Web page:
Our Mediator

The concept of rights is extremely prevalent in our American culture. To an extent our whole society is founded on the concept of rights. It is enshrined in phrases like “inalienable rights” which is found in the Declaration of Independence. The Constitution contains the Bill of Rights. We are conditioned to think of our rights. The problem with rights is that they demand. If something is a right then, by definition it (whatever it happens to be, from the right of assembly to women’s rights) belongs to us. We get quarrelsome when someone does not recognize that something is ours.

A Living Parable

Just before He died, Jesus taught His disciples an interactive parable. True, the Scriptures do not call it a parable. But Jesus took some very ordinary, day-to-day items and used them to illustrate some profound spiritual truths. True, Jesus did not give this teaching in the form of a story. But nevertheless it is a living story which is still playing out in our lives today.

Outside the Box

When our children were in High School, there was a phrase that sort of became the motto or mantra of the teachers in the English Department. It was “Think outside the box!” By ‘thinking outside the box’ they did not mean original thought or thinking for oneself. What they really meant by that phrase was that they expected the kids to accept and agree with the box that the teachers themselves lived in. In the name of freedom they were asking the children to accept the bondage of the teacher’s world-view.


One of the themes which is sounded in just about any political campaign is the need for change. Very rarely will a candidate run for office with the promise that he or she will keep things just as they are. No, the politicians promise that if we will just elect them, they will make things better; they will solve our problems; their agenda will bring peace and prosperity.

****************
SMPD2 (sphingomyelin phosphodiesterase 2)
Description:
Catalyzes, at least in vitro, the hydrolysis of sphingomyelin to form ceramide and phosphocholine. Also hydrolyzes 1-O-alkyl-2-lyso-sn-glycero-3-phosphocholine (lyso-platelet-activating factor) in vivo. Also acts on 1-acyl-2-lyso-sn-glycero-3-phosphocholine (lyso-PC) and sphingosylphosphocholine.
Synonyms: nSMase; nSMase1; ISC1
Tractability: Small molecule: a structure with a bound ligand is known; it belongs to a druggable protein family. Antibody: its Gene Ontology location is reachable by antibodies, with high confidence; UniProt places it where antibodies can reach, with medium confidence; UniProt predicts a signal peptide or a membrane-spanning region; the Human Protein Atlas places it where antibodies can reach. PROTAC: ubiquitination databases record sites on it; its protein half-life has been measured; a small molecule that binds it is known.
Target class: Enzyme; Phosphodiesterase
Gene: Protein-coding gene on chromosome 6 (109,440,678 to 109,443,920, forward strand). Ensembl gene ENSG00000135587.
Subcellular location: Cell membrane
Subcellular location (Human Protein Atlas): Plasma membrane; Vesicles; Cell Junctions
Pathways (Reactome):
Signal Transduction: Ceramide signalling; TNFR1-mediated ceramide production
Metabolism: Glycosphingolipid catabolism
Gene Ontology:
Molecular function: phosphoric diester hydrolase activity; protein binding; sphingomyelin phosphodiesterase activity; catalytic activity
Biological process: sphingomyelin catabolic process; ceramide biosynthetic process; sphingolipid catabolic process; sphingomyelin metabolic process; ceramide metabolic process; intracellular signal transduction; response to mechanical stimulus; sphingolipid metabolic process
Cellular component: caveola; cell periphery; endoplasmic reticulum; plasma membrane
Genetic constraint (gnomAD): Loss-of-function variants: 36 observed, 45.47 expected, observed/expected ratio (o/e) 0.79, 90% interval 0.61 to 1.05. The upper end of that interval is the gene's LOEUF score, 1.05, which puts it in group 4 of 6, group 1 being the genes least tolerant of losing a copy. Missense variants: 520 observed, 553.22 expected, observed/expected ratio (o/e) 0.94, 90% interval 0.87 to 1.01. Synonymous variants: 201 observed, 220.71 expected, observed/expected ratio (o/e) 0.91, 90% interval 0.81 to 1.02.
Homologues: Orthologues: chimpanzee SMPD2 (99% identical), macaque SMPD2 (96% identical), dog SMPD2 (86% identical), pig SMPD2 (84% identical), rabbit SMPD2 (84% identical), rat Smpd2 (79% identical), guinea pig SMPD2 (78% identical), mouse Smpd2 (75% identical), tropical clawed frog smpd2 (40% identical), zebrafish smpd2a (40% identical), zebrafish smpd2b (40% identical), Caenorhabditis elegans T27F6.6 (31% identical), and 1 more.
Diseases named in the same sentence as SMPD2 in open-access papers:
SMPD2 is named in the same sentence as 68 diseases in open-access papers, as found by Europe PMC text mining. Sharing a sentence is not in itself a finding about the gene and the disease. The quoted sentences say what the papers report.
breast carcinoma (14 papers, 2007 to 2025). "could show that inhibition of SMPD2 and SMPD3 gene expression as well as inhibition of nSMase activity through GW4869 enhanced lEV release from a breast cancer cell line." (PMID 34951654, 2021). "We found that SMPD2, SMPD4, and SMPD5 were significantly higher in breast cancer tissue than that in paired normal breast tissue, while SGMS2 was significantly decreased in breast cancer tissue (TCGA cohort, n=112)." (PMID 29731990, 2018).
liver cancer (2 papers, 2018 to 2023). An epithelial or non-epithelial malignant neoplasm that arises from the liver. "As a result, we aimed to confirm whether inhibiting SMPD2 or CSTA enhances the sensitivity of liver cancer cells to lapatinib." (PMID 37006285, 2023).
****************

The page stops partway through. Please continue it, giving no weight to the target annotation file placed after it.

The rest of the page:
Giving Thanks

In 2nd Thessalonians chapter 2, verse 12, Paul writes about people who are perishing. They aren’t headed for destruction because of a chance or random event. They aren’t headed for destruction because of the actions of someone else. Paul writes that they are condemned because of a deliberate choice they made. What was the choice? They delighted, or took pleasure, in wickedness. Involved in this choice was not believing the truth. It’s not that they didn’t have the opportunity to know the truth; it wasn’t that the truth was beyond their capability to understand.

Christ, Our Peace

Even a casual glance at the news is enough to make you realize that there are a lot of conflicts and wars going on in the world. Depending on how you count them, there are somewhere between 10 and 30 wars going on right now. This is not unusual. A brief look at a history book tells you that war and conflict are one of the constants of human existence.


In writing to the Christians at Thessalonica, the Apostle Paul makes an interesting statement. He says, “May the Lord direct your hearts into God’s love and Christ’s perseverance.” (2 Thessalonians 3:5 NIV) It’s not like these people didn’t already know or hadn’t already experienced God’s love. They had already accepted Christ’s sacrifice on their behalf. They had already experienced salvation. I think what Paul is saying is that they needed to develop the same kind of love that God has. They needed to demonstrate God’s love in how they lived their lives and interacted with one another.


(This meditation was prepared for a participatory assembly where people from the congregation shared their insights from the Psalms.)

This morning we’ve talked about several of the themes which are found in the Psalms. There’s the theme of God’s glory. There’s the theme of God’s care and protection. We’ve shared some of the lessons we’ve learned. But there’s another aspect to the Psalms as well. They point to the coming of Christ. For example Psalm 2 looks forward to Jesus as the Son, as conquering King and Judge. Psalm 23, pictures Jesus as our Shepherd.

God’s Word

When we talk about God’s Word, our minds go to the Bible. And that is appropriate, for the Bible is God’s Word. But the term ‘God’s Word’ is used in another sense as well. John’s Gospel opens this way: “In the beginning was the Word, and the Word was with God, and the Word was God. He was with God in the beginning. Through him all things were made; without him nothing was made that has been made. In him was life, and that life was the light of men. The light shines in the darkness, but the darkness has not understood it.” (John 1:1-5 NIV)